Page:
By Andony Melathopolous, Assistant Professor of Pollinator Health Extension, Department of Horticulture, Oregon State University; Oregon Bee Project coordinating team member
For the past ten years, National Pollinator Week has provided a unique occasion for education, outreach and activity around pollinators. It is no coincidence that this annual celebration was established or that it has grown into the anticipated fixture on the summer calendar that it is today. In fact, the origins of Pollinator Week stretch back further than its proclamation by the US Senate in 2006.
In the late 1990s, an organization called Pollinator Partnership began linking together all the pieces around pollinator health and recognized that any meaningful national strategy would have to engage a broad spectrum of people; from growers, to consumers, from concerned citizens, to government agencies. Broad engagement, they determined, was necessary from the fact that insect pollinators are deeply interwoven into both natural and agricultural systems, and as such, are affected and influenced by a wide range people doing a variety of different activities during their busy lives.
There have been considerable changes in the way Americans relate to pollinators since the first National Pollinator Week. In fact, it might be difficult to fully understand the need for something like the Oregon Bee Project without taking stock of the ten years, or more specifically, two events that occurred that have strongly conditioned how we come to think about pollinators.
- The first event that has definitely shaped how Americans think about pollinators occurred during the very first National Pollinator week in 2007. In that year U.S. beekeepers were discovering a new and yet explained syndrome facing their hive, Colony Collapse Disorder (CCD). Although the symptoms of CCD grew less prominent in subsequent years, the U.S. beekeeping industry, to this day, continues to face historically elevated levels of colony death which now appear to be the result of a combination of parasites and new diseases, reduced forage for colonies and pesticide exposure.
- The second event occurred here in Oregon and it brought attention to the issue of native bees and pesticides. During the sixth National Pollinator Week bumble bees were killed by the improper application of insecticide applied to shade trees in a suburban Portland parking lot. The incident became a national news story and prompted calls for action around pesticide education and outreach.
These two events led to a response from both the Federal government and the Oregon Legislature. From the US Government there was the 2016 Pollinator Partnership Action Plan, which outlined a strategy to reduce honey bee colony losses and establish targets for building habitat for pollinators. Included in the federal approach were new guidelines for the Environmental Protection Agency to reduce pesticide exposure to pollinators through voluntary state-led Managed Pollinator Protection Plans (MP3s). In 2015, a Pollinator Health Task Force, commissioned by the Oregon Legislature, identified the need for better outreach and education around pesticides and pollinator to both traditional licensed pesticide applicators, but also unlicensed applicators, including home-owners.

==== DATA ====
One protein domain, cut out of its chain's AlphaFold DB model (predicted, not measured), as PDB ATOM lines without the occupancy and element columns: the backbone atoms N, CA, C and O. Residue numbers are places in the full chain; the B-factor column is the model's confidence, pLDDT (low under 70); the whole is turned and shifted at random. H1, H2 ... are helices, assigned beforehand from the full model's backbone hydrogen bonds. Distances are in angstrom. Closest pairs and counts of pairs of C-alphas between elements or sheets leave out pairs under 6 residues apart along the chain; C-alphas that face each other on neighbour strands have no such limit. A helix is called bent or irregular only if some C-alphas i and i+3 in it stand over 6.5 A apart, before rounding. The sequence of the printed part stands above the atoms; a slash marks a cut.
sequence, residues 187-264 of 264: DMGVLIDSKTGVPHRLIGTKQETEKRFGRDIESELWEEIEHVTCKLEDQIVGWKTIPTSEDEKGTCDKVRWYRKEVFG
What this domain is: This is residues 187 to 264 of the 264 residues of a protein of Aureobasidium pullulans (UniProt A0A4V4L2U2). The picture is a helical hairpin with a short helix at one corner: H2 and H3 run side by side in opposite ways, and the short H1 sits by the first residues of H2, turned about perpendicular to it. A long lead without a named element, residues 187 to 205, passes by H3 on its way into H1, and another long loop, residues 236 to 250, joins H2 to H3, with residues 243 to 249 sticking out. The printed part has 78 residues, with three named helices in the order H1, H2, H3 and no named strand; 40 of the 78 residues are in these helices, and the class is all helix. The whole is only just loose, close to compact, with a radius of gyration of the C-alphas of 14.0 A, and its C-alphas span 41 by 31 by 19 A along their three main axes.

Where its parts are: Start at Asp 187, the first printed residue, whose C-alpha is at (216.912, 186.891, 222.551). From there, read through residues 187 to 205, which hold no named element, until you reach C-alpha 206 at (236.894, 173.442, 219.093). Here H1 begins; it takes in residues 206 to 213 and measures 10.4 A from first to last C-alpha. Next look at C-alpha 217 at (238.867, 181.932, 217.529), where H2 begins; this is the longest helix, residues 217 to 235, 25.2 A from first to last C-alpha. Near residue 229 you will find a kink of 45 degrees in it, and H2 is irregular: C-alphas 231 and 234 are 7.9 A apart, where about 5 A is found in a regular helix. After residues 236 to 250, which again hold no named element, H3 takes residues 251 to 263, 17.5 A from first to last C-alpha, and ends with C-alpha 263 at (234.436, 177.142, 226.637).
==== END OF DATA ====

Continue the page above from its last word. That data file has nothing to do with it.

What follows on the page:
What this means for the Oregon Bee Project:
As we are busy learning, thinking, and celebrating National Pollinator Week in 2017, it’s a good time to think about the Oregon Bee Project and where it might be headed. In the short term, the Oregon Bee Project will be changing its scope in order to meet the mandates set by the Oregon Legislature and the Federal government and to work at a broader, more inclusive scale. Throughout 2017 Oregon State University and Oregon Department of Agriculture have been talking to all of you and using these conversations to outline a general strategy to coordinate state-level efforts on pollinator health around all these issues. We hope to get the details of this plan out to you early in the fall, but what this will ultimately mean is more partners and better footing for the Oregon Bee Project.
The Oregon Bee Project starts from the idea that pollinator health ultimately depends on the innovativeness of landowners, growers, homeowners and pesticide applicators and that this innovation is limited primarily by the absence resources, local networks, and science-based education, outreach and engagement. The Project is ultimately premised on the original vision of Pollinator Partnership that originally set the state for National Pollinator Week. As the Oregon Bee Project looks ahead to the second decade of National Pollinator Week it remains focused on developing practical tools for all Oregonians, drawing on the experience of the people who regularly work with and around bees, to keep Oregon bee-friendly.